*The appellation Entre Deux Mers is a white wine only designation which over-lays a section eastern side of “the Middle” or the area between the Garonne and the Dordogne.

These wines, whether from the Middle or from the hinterlands (the edges and odd spots around the other appellations that are not entitled to a fancier or more place specific name) are what is labeled Bordeaux or Bordeaux Superieur. These are the everyday wines of Bordeaux. Just as it is my job the figure out which Pauillacs or Pomerols or even Pessac Leognans are best, so too is it my job to find good drinking everyday Bordeaux – you know, the cheap stuff.

Actually, not all of it is cheap but then I think of these wines in two categories: Bordeaux-Under-$12 (also known as “little ‘b’ bordeaux” or “LbB”) and Bordeaux-$12-to-$20 (aka “Superior Bordeaux Superieur” or “SBS”). There are a few Bordeaux Superieur that are over $20 per bottle but I mostly ignore them because I generally don’t see the point. In any case, the red wines labeled Bordeaux and Bordeaux Superieur make up over 50% of the production of Bordeaux.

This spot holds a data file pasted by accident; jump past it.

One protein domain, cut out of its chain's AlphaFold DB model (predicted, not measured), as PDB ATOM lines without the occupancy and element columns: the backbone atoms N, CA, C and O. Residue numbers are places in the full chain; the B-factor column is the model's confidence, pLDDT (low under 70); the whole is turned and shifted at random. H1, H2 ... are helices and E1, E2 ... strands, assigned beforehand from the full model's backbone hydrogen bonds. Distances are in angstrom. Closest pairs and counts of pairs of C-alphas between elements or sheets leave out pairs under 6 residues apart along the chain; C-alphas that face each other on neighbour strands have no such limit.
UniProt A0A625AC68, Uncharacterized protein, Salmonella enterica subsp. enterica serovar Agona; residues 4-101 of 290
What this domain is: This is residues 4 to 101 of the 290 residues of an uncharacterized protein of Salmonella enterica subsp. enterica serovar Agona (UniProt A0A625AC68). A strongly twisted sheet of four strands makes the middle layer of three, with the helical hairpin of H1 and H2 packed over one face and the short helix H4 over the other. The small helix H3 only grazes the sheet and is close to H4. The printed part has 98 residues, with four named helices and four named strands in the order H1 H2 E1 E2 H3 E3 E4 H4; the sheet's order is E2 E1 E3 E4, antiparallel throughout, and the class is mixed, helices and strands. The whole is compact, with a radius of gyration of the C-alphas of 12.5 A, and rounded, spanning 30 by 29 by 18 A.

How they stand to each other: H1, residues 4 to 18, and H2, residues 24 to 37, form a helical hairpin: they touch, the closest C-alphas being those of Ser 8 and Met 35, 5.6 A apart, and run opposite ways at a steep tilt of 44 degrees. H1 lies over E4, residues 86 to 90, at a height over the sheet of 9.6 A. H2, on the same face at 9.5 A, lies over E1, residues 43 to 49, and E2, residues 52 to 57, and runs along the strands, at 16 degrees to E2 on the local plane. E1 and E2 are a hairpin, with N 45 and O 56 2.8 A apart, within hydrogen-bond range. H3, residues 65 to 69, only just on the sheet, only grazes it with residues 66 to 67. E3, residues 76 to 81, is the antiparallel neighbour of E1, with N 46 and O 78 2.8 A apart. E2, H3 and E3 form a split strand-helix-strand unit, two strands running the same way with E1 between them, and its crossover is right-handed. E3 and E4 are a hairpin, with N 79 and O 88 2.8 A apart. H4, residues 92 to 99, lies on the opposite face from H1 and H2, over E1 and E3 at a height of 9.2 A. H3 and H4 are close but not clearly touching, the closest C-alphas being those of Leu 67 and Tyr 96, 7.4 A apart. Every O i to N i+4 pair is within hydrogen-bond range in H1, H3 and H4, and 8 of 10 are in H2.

So before we get much further into this, maybe we should define Bordeaux and Bordeaux Superieur. For most American consumers there is no real difference as all of the wine entitled to be sold as Bordeaux Superieur (or “Bordeaux Sup” as it is often called in the trade) is also qualified as “Bordeaux” and much of it is sold that way. Bordeaux and Bordeaux Superieur cover the same area but wines labeled Bordeaux Superieur are required to be a bit riper (which is expressed in a higher minimum alcohol content) and are required to have 12 months aging before release. Many wines that would otherwise meet the requirements of “Bordeaux Sup” are bottled before 12 months in order to preserve more fruit flavor and so are labeled Bordeaux. ‘Nuff said?